FoxPro and .NET Interop
Error with DotNetCoreBridge
Gravatar is a globally recognized avatar based on your email address. Error with DotNetCoreBridge
  Guillaume Engelen
  All
  Dec 14, 2020 @ 06:19am

Hi Rick,

In the past I used the wwDotNetBridge a couple of times, thanks again for that it has been a lifesaver, and I was looking to change some of my dll's to .Net Core. When I run the dotnetcode.prg, in the examples directory, I get the error regarding the loading of the CLR instance on CREATEOBJECT("wwDotnetCoreBridge") (using the Framework version, wwDotnetBridge, works fine).

When I step into the code the line : lcRuntimePath = this.GetDotnetCoreRuntimeFolder(this.cRuntimeFolder) returns "C:\Program Files (x86)\dotnet\shared\Microsoft.NETCore.App\5.0.1" and the line : lnDispHandle = CoreClrCreateInstanceFrom(lcRuntimePath,lcVersion,@lcError,@lnSize) has lcVersion = "7.9.0.0" but returns a handle of 0.

Any idea whats going wrong?

Thanks in advance for any suggestions,

Guillaume

Gravatar is a globally recognized avatar based on your email address. re: Error with DotNetCoreBridge
  Rick Strahl
  Guillaume Engelen
  Dec 14, 2020 @ 01:44pm

Not sure. I need to look at it again with .NET Core 5. This Core support is experimental at this point...

If you're building .NET components for use with FoxPro you'll be better off using full framework rather than Core. It'll be more reliable and built-in - otherwise you'll have runtime dependencies that might not be there (ie. .NET Core 5.0 not installed).

+++ Rick ---

Gravatar is a globally recognized avatar based on your email address. re: Error with DotNetCoreBridge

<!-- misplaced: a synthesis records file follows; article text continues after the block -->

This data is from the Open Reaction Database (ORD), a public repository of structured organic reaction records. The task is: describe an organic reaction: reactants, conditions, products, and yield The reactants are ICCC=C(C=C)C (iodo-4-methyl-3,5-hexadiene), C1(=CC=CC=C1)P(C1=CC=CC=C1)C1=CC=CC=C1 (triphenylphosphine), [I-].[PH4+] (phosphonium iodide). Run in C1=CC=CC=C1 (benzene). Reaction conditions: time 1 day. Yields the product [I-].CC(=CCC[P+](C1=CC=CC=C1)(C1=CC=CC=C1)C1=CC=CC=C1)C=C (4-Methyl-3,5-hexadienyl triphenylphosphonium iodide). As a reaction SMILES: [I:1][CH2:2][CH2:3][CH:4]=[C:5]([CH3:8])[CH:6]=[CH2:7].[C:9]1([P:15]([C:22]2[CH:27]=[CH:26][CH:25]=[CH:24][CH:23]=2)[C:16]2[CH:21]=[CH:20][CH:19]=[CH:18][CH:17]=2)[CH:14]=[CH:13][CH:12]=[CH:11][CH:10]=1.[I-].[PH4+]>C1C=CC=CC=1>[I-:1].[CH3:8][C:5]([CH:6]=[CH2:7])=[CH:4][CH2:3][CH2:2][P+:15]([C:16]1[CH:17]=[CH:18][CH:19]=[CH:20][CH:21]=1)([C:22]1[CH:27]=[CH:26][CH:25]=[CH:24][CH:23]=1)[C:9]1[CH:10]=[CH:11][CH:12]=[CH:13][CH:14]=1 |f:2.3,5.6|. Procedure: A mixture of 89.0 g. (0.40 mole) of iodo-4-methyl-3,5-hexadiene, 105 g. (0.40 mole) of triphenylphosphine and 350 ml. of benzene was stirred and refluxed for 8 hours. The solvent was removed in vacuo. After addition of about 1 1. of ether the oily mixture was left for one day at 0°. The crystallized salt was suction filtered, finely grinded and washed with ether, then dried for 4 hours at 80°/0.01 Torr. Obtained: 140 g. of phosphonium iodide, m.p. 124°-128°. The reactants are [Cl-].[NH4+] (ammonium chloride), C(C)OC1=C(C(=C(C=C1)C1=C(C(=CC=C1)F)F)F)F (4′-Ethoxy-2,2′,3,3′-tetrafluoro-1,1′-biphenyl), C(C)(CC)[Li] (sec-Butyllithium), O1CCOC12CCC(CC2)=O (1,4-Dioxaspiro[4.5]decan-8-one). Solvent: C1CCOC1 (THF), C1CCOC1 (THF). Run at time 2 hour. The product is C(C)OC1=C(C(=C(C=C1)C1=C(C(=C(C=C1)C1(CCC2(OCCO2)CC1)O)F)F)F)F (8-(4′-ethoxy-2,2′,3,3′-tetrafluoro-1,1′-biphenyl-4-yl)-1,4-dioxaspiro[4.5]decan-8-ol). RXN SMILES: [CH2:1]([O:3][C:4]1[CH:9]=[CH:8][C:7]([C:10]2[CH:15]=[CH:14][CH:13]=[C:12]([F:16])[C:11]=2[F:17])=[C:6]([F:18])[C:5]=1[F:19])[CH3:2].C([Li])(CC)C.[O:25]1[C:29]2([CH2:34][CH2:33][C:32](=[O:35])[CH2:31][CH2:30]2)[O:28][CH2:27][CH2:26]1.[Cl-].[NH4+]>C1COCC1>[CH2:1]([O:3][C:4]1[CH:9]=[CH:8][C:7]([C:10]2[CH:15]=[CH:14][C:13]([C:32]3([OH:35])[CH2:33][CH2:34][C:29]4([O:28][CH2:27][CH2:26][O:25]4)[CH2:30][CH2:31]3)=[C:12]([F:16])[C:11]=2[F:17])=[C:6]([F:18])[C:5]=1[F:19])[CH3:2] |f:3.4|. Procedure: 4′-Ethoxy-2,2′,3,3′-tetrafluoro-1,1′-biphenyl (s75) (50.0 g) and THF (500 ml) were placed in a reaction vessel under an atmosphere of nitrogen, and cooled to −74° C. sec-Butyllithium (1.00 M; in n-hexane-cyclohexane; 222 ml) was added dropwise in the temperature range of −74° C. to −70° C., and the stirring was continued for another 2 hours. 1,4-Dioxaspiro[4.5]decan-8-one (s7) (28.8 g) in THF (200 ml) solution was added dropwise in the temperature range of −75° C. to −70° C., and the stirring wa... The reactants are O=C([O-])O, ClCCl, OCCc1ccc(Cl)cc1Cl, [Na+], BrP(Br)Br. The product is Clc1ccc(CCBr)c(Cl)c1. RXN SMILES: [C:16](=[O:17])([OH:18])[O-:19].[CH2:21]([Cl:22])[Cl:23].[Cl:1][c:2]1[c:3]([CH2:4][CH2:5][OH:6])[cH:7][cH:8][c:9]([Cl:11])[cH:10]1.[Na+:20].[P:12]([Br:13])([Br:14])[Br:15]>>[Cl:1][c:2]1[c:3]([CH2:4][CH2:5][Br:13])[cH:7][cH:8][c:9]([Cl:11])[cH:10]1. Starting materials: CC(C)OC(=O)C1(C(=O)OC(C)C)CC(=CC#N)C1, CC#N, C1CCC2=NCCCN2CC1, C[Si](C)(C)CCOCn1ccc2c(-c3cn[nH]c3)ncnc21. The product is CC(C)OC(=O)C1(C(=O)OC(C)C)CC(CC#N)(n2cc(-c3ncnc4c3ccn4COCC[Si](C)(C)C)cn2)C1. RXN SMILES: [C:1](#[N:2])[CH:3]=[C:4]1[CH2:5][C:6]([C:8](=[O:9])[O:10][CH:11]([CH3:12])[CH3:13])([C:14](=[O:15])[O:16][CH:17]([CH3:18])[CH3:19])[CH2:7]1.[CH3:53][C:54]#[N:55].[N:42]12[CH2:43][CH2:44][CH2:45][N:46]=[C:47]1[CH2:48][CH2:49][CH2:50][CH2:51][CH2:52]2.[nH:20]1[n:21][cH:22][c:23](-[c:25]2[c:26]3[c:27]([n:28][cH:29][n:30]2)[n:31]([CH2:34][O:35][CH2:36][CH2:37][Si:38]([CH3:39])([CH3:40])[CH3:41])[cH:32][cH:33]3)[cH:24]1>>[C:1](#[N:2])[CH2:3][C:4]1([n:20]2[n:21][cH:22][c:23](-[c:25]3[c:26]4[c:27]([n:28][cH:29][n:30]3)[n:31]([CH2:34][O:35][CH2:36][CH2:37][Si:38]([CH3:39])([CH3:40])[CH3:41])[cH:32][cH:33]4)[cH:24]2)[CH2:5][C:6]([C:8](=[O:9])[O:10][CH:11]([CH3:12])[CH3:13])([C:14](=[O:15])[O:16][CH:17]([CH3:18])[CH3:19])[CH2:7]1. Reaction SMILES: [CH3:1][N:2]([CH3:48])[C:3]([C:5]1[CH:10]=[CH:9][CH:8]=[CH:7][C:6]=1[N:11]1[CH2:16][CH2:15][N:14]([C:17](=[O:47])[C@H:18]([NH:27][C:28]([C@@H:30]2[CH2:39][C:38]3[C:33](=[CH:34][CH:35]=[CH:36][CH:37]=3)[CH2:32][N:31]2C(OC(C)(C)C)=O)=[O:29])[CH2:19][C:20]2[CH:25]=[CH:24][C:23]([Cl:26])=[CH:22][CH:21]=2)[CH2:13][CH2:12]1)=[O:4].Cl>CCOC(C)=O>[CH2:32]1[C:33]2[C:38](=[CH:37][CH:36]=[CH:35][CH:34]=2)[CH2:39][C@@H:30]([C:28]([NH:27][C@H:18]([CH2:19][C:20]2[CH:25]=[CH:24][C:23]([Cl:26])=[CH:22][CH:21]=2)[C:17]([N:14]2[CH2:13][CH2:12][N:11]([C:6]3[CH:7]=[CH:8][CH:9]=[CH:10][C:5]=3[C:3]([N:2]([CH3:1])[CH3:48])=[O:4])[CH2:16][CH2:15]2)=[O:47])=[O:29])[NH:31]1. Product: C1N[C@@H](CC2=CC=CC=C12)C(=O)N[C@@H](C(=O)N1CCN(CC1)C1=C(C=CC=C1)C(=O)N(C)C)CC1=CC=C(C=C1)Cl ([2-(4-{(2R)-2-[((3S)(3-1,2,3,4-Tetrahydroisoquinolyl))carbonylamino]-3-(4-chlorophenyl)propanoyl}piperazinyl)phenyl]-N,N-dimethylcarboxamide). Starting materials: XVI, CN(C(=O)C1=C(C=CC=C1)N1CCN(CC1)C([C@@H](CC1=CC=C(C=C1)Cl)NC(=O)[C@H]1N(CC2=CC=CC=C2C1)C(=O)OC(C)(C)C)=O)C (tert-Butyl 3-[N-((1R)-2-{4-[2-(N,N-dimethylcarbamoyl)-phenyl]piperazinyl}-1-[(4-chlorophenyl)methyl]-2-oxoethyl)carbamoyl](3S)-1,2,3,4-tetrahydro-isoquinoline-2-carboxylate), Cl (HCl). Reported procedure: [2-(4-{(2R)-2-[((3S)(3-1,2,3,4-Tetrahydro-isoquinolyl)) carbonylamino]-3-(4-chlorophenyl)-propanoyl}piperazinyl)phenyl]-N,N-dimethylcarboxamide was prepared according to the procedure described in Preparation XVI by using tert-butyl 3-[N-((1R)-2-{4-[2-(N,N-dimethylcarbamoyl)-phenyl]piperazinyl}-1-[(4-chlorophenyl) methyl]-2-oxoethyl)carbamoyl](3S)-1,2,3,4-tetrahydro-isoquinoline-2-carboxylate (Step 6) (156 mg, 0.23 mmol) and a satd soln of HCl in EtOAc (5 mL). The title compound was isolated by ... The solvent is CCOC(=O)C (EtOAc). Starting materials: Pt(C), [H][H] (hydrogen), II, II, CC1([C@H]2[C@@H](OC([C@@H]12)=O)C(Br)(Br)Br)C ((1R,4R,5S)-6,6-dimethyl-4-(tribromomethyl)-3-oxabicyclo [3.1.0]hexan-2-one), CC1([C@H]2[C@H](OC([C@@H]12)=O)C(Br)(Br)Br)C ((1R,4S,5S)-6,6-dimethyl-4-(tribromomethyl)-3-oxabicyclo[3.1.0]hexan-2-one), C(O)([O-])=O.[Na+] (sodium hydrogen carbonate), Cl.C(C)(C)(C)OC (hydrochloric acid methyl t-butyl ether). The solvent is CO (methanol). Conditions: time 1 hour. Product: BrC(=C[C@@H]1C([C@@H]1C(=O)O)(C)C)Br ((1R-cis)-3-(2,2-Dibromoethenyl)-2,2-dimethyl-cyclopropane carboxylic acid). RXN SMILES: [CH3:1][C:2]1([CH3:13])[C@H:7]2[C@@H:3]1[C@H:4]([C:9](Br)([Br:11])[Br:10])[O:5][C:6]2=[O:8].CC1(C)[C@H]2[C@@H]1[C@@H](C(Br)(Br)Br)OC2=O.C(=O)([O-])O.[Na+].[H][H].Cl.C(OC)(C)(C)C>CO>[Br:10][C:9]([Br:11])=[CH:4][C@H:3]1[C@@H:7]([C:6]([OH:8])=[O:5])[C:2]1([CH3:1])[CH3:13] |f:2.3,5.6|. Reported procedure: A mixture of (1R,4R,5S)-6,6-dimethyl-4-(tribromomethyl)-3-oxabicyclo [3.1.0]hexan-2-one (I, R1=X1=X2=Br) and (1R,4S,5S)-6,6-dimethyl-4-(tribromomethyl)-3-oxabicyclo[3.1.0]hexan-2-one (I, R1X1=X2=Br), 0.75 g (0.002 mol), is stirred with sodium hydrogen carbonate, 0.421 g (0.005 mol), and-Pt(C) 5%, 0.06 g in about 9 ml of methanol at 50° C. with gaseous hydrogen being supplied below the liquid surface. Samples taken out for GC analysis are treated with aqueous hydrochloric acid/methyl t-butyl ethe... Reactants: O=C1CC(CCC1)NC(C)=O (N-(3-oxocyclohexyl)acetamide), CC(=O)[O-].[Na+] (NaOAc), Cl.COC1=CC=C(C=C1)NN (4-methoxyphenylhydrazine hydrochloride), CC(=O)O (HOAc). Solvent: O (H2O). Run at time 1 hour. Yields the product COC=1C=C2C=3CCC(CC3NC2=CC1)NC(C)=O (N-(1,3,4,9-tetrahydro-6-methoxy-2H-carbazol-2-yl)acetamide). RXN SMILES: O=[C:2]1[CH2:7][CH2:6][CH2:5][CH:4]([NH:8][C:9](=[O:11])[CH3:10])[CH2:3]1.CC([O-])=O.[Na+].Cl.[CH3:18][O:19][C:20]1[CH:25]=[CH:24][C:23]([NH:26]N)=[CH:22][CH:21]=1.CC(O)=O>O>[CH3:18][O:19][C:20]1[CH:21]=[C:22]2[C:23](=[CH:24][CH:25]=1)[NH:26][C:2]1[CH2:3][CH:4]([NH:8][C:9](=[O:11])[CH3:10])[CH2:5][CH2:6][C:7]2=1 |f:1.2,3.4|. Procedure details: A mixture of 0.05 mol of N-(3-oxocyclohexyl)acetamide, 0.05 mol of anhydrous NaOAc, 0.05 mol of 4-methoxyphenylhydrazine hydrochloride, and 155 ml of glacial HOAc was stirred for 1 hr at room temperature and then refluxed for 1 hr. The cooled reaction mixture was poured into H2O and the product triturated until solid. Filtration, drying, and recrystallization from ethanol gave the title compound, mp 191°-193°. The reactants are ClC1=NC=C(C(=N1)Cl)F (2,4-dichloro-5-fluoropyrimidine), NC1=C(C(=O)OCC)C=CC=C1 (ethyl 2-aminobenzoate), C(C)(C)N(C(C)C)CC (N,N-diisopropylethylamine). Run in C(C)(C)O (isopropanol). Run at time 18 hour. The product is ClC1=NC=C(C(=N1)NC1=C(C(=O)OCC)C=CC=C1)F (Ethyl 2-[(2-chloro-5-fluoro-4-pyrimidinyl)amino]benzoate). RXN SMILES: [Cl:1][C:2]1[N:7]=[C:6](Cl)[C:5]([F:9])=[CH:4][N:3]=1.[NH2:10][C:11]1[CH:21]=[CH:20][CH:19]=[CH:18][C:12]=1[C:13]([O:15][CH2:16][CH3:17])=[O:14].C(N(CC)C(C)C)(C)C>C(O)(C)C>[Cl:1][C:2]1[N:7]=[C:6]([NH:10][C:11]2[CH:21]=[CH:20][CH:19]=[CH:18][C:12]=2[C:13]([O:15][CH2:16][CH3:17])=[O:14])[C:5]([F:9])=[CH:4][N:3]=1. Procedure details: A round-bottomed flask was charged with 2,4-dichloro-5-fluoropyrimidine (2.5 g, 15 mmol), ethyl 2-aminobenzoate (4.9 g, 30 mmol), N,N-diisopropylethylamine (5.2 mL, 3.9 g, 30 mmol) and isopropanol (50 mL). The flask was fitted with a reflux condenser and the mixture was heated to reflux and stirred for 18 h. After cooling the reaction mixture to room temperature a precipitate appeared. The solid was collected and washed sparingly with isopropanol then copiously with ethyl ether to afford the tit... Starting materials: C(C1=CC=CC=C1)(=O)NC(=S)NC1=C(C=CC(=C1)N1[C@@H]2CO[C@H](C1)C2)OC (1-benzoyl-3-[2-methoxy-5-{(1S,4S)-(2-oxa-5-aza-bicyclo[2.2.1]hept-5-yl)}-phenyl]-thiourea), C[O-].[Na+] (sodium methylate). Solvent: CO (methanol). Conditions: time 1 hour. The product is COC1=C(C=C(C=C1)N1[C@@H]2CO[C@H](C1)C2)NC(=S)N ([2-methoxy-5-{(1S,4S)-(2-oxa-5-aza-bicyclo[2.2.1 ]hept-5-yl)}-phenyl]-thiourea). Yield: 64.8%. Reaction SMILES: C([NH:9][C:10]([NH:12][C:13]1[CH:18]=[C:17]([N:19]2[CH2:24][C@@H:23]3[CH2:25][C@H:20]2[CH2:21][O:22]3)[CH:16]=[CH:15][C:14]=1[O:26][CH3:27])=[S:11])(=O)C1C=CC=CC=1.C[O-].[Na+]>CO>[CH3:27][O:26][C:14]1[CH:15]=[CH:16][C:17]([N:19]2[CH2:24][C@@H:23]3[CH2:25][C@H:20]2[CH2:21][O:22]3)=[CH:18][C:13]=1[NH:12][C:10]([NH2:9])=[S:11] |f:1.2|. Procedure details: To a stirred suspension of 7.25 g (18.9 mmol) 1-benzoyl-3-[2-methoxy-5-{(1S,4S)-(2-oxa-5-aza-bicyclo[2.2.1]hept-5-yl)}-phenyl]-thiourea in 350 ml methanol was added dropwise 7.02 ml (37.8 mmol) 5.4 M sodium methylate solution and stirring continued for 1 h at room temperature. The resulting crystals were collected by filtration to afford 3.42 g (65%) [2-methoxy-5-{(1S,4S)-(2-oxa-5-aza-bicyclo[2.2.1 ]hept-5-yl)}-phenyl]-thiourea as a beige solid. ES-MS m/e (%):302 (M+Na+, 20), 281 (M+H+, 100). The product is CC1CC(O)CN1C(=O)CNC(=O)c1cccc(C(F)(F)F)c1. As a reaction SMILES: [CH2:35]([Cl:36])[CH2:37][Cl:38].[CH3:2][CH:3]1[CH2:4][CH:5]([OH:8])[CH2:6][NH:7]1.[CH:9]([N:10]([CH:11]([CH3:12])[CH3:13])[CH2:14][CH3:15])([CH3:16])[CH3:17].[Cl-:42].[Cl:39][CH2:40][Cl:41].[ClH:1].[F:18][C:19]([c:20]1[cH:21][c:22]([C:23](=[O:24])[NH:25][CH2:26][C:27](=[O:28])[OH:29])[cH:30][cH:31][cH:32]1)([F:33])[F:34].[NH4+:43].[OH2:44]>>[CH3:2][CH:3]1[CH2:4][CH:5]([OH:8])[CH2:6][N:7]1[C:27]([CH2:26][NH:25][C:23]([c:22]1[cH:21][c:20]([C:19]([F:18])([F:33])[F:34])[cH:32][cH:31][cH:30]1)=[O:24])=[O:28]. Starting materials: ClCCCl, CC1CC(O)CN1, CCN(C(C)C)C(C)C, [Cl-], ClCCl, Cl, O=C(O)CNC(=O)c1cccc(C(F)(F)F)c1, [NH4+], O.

Guillaume Engelen
  Rick Strahl
  Dec 15, 2020 @ 12:41am

Hi Rick,

Thanks for the quick reply.

Would like to use the framework version but I have to call a dll which is only available in Core version. I have earlier version of Core runtimes, 3.0 and 3.1, installed on the machine but it seems that the code always looks for the latest installed version.

For the moment I will try to develop a work-around.

Thanks again,

Guillaume

Gravatar is a globally recognized avatar based on your email address. re: Error with DotNetCoreBridge
  Rick Strahl
  Guillaume Engelen
  Dec 16, 2020 @ 11:39am

3.x assemblies will work under .NET Core 5.0 it's backwards compatible. But not the other way around (for obvious reasons).

Honestly I haven't looked at that code since 5.0 released so not sure whether anything has changed in the requirements etc. I have to take a look.

You can explicitly specify the runtime by providing the runtime folder in the object creation.

************************************************************************
* wwDotnetBridge ::  Init
****************************************
***  Function: Initializes the .NET runtime inside of FoxPro
***    Assume: Calls Load() to actual perform load operation
***      Pass: lcRuntimeFolder -  specific .NET Version or
***                         Full Runtime Path: <full path>
***                         Version only; 2.2.5, 2.1.4, 3.0.1
***                         Partial Version: 2.2 2.1 3.0
***            llUseCom  -  if .T. loads .NET Bridge via
***                         plain COM interop rather than 
***                         hosting .NET runtime itself.
***                         If you do COM 
***    Return: nothing
************************************************************************
FUNCTION Init(lcRuntimeFolder)

Maybe try with 3.1 runtime folder and see if that works in case something has changed.

+++ Rick ---

Gravatar is a globally recognized avatar based on your email address. re: Error with DotNetCoreBridge
  Guillaume Engelen
  Rick Strahl
  Dec 16, 2020 @ 11:33pm

Hi Rick,

Passing the path to the 3.1 runtimes solved the problem.

Thanks for the help.

Guillaume

Gravatar is a globally recognized avatar based on your email address. re: Error with DotNetCoreBridge
  Rick Strahl
  Guillaume Engelen
  Dec 17, 2020 @ 12:22pm

Thank for letting me know. I'll take a look at this to see why the Core 5.x runtime won't work. I suspect because it's not finding the runtime correctly perhaps.

This is one of the reasons why I'm so hesitant to recommend using any .NET Core interfaces if it can be avoided. Getting the versions matched up is going to be a PITA. Your app will be responsible for determining whether the right runtime(s) are installed which sucks (it's like the bad old days of .NET Framework). It's one thing for a full application, but crappy for a support component.

+++ Rick ---

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